sponsored by the Center for Biological Diversity, Defenders of Wildlife,
Harder Foundation, Heritage Forests Campaign, Northwest Ecosystem
Alliance, and the Pacific Rivers Council.
CATTLE MAY BE REMOVED FROM 340,000 ACRES OF MOHAVE
Following intense pressure from the Center for Biological Diversity,
Public Employees for Environmental Responsibility, Sierra Club and
others, the Needles Field Office of the Bureau of Land Management
proposed to cancel its portion of the Lanfair Valley Grazing Allotment in
the California Desert. A large portion of the allotment is within designated
critical habitat for the endangered desert tortoise which is threatened by
livestock grazing. The proposal fulfills a commitment made by the BLM in
1999 to cancel the allotment should the National Park Service retire its
The Lanfair Valley Allotment covers 339,553 acres and has been used to
support 12,168 animal-unit-months of cattle. A private third party is
negotiating acquisition of the grazing privileges from the permittee. The
grazing privileges will be permanently retired. The base property for the
Lanfair Valley Allotment is well over 10,000 privately owned acres.
Under section 510(b) of the California Desert Protection Act, these private
lands now become federal public lands within the boundaries,
and part, of the Mojave National Preserve.
In previous California Desert grazing actions, the Center, PEER and
others forced the removal of cattle from the 277,125 acre Granite
Mountains Grazing Allotment within BLM's Bristol Mountains Wilderness.
DUNN ROAD CLOSED TO PROTECT BIGHORN SHEEP
Following a lawsuit by the Center for Biological Diversity, the BLM has
announced that it will close the controversial Dunn Road near Palm
Springs to motorized vehicles on October 1, 2000. The closure will last at
least until BLM completes its Coachella Valley Plan.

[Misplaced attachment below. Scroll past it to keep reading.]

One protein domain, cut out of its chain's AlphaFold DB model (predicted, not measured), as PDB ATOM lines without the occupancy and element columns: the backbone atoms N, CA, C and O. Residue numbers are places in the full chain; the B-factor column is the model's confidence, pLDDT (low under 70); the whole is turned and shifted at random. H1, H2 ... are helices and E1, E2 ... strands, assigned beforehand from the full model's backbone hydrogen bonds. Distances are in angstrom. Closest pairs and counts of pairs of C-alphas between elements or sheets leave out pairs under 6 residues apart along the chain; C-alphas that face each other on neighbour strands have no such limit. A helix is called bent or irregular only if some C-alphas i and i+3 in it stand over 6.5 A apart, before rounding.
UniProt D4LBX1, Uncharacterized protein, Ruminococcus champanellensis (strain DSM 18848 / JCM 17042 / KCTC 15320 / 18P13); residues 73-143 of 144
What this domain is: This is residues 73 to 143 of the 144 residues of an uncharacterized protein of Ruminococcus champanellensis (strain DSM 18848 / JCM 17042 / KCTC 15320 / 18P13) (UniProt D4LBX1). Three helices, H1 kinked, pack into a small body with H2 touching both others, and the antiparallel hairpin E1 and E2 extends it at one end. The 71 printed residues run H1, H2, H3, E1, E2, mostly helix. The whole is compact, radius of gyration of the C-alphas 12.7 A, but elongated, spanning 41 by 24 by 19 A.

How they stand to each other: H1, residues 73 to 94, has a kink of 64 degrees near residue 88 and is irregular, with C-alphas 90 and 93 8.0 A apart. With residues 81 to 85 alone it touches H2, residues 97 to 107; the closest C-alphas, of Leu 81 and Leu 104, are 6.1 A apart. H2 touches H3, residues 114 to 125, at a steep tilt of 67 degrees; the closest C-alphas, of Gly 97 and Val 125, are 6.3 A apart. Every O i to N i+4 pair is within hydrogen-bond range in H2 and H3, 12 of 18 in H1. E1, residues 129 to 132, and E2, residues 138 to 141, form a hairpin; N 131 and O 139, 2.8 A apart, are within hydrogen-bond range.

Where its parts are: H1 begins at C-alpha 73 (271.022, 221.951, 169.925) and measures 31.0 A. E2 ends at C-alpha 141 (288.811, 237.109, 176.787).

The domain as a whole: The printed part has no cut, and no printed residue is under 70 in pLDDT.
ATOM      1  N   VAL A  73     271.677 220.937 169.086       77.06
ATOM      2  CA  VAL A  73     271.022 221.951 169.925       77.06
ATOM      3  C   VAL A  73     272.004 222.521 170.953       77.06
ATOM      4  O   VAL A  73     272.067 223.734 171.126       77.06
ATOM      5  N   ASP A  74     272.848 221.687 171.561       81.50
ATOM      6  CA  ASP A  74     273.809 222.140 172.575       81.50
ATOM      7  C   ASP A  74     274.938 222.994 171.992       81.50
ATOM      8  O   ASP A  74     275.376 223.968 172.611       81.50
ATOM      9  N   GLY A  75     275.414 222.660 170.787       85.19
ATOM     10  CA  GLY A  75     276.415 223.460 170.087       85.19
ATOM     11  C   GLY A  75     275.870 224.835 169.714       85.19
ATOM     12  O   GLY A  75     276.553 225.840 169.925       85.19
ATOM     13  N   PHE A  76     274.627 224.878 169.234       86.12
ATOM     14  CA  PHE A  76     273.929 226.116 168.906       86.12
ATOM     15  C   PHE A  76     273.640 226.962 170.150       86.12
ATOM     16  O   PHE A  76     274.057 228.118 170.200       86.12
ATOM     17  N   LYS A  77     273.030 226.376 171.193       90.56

The Dunn Road was illegally constructed in 1966 and has been a
significant factor in the endangerment of the Peninsular Ranges bighorn
sheep which has been reduced to about 300 individuals. The Dunn Road
is a prominent target for permanent closure and revegetation in the Center's
lawsuit against BLM for failing to protect 24 endangered species
on 10.2 million acres of public land in the California Desert Conservation
LETTERS/FAXES NEEDED TO STOP ENDANGERED SPECIES
EXEMPTION ON MARINE BASES
U.S. Marine Corps officials from Camp Pendleton and Miramar bases in
San Diego County are engaged in an intense lobbying effort to thwart
habitat protections for four endangered southern California species. U.S.
Fish and Wildlife Service officials are reportedly taking seriously a
request by the Marines that the two bases be entirely excluded from
Endangered Species Act "critical habitat" for the Arroyo southwestern
toad, California gnatcatcher, San Diego fairy shrimp and the Tidewater
goby. This exemption would result in continued destruction of essential
coastal sage scrub, vernal pool, stream-side forest and estuary by the
Forty-one groups led by the Center sent a letter on September 13
opposing the exemption. Such a blanket exemption would set a terrible
national precedent. Procedures already exist for exempting specific
projects from the ESA where there exists a compelling need and existing
bases programs are adequate to protect endangered species.
Please send your own letter today opposing this back room deal to:
Ms. Jamie Rappaport Clark, Director
U.S. Fish and Wildlife Service
1849 C Street NW, Washington DC 20240
ENDANGERED TOTEMS. Eleven of the twelve western states have adopted
imperiled species as their state fish: New Mexico (Rio Grande cutthroat
trout), Arizona (Apache trout), Colorado (Greenback cutthroat trout), Utah
(Bonneville cutthroat trout), Nevada (Lahontan cutthroat trout), California
(Golden trout), Oregon (Chinook salmon), Washington (Steelhead trout),
Idaho, Montana and Wyoming (Cutthroat trout).
Kierán Suckling email@example.com
Science and Policy Director 520.623.5252 phone
Center for Biological Diversity 520.623.9797 fax
<www.biologicaldiversity.org> POB 710, Tucson, AZ 85702-0710